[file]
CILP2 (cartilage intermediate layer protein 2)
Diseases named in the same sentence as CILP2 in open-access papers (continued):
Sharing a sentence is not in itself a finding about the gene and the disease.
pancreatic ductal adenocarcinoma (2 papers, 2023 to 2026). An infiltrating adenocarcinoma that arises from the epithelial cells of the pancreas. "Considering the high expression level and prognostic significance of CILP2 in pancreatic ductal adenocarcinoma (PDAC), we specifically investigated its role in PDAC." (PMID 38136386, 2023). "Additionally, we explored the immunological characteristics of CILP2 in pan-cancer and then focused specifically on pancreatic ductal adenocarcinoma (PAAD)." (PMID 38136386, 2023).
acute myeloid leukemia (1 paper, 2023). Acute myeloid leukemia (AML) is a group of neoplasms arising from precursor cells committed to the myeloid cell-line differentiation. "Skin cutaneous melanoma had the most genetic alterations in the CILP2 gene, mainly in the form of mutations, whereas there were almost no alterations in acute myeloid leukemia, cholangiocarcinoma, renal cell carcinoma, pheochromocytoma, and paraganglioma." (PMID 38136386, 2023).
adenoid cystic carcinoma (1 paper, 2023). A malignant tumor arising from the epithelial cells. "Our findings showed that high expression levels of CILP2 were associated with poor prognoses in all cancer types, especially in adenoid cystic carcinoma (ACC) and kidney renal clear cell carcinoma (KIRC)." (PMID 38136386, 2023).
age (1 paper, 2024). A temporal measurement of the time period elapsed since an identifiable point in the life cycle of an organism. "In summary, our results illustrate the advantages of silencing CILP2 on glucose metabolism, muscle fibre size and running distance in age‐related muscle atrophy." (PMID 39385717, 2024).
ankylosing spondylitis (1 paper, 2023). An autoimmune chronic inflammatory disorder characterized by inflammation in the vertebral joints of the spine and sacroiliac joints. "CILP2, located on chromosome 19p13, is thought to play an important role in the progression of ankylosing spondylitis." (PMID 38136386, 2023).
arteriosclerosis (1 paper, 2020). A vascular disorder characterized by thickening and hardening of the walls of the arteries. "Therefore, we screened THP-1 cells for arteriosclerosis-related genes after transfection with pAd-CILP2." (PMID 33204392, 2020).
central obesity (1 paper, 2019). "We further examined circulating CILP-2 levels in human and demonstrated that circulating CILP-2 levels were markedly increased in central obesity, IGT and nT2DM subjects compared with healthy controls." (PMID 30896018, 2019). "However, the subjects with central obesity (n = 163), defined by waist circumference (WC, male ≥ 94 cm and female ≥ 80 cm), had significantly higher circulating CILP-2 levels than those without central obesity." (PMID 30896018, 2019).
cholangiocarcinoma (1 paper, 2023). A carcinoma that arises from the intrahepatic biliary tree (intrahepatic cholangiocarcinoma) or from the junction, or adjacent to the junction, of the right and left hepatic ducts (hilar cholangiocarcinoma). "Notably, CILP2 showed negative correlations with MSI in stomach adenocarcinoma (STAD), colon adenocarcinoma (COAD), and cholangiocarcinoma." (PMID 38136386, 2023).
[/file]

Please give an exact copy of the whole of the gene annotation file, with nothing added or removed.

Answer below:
CILP2 (cartilage intermediate layer protein 2)
Diseases named in the same sentence as CILP2 in open-access papers (continued):
Sharing a sentence is not in itself a finding about the gene and the disease.
pancreatic ductal adenocarcinoma (2 papers, 2023 to 2026). An infiltrating adenocarcinoma that arises from the epithelial cells of the pancreas. "Considering the high expression level and prognostic significance of CILP2 in pancreatic ductal adenocarcinoma (PDAC), we specifically investigated its role in PDAC." (PMID 38136386, 2023). "Additionally, we explored the immunological characteristics of CILP2 in pan-cancer and then focused specifically on pancreatic ductal adenocarcinoma (PAAD)." (PMID 38136386, 2023).
acute myeloid leukemia (1 paper, 2023). Acute myeloid leukemia (AML) is a group of neoplasms arising from precursor cells committed to the myeloid cell-line differentiation. "Skin cutaneous melanoma had the most genetic alterations in the CILP2 gene, mainly in the form of mutations, whereas there were almost no alterations in acute myeloid leukemia, cholangiocarcinoma, renal cell carcinoma, pheochromocytoma, and paraganglioma." (PMID 38136386, 2023).
adenoid cystic carcinoma (1 paper, 2023). A malignant tumor arising from the epithelial cells. "Our findings showed that high expression levels of CILP2 were associated with poor prognoses in all cancer types, especially in adenoid cystic carcinoma (ACC) and kidney renal clear cell carcinoma (KIRC)." (PMID 38136386, 2023).
age (1 paper, 2024). A temporal measurement of the time period elapsed since an identifiable point in the life cycle of an organism. "In summary, our results illustrate the advantages of silencing CILP2 on glucose metabolism, muscle fibre size and running distance in age‐related muscle atrophy." (PMID 39385717, 2024).
ankylosing spondylitis (1 paper, 2023). An autoimmune chronic inflammatory disorder characterized by inflammation in the vertebral joints of the spine and sacroiliac joints. "CILP2, located on chromosome 19p13, is thought to play an important role in the progression of ankylosing spondylitis." (PMID 38136386, 2023).
arteriosclerosis (1 paper, 2020). A vascular disorder characterized by thickening and hardening of the walls of the arteries. "Therefore, we screened THP-1 cells for arteriosclerosis-related genes after transfection with pAd-CILP2." (PMID 33204392, 2020).
central obesity (1 paper, 2019). "We further examined circulating CILP-2 levels in human and demonstrated that circulating CILP-2 levels were markedly increased in central obesity, IGT and nT2DM subjects compared with healthy controls." (PMID 30896018, 2019). "However, the subjects with central obesity (n = 163), defined by waist circumference (WC, male ≥ 94 cm and female ≥ 80 cm), had significantly higher circulating CILP-2 levels than those without central obesity." (PMID 30896018, 2019).
cholangiocarcinoma (1 paper, 2023). A carcinoma that arises from the intrahepatic biliary tree (intrahepatic cholangiocarcinoma) or from the junction, or adjacent to the junction, of the right and left hepatic ducts (hilar cholangiocarcinoma). "Notably, CILP2 showed negative correlations with MSI in stomach adenocarcinoma (STAD), colon adenocarcinoma (COAD), and cholangiocarcinoma." (PMID 38136386, 2023).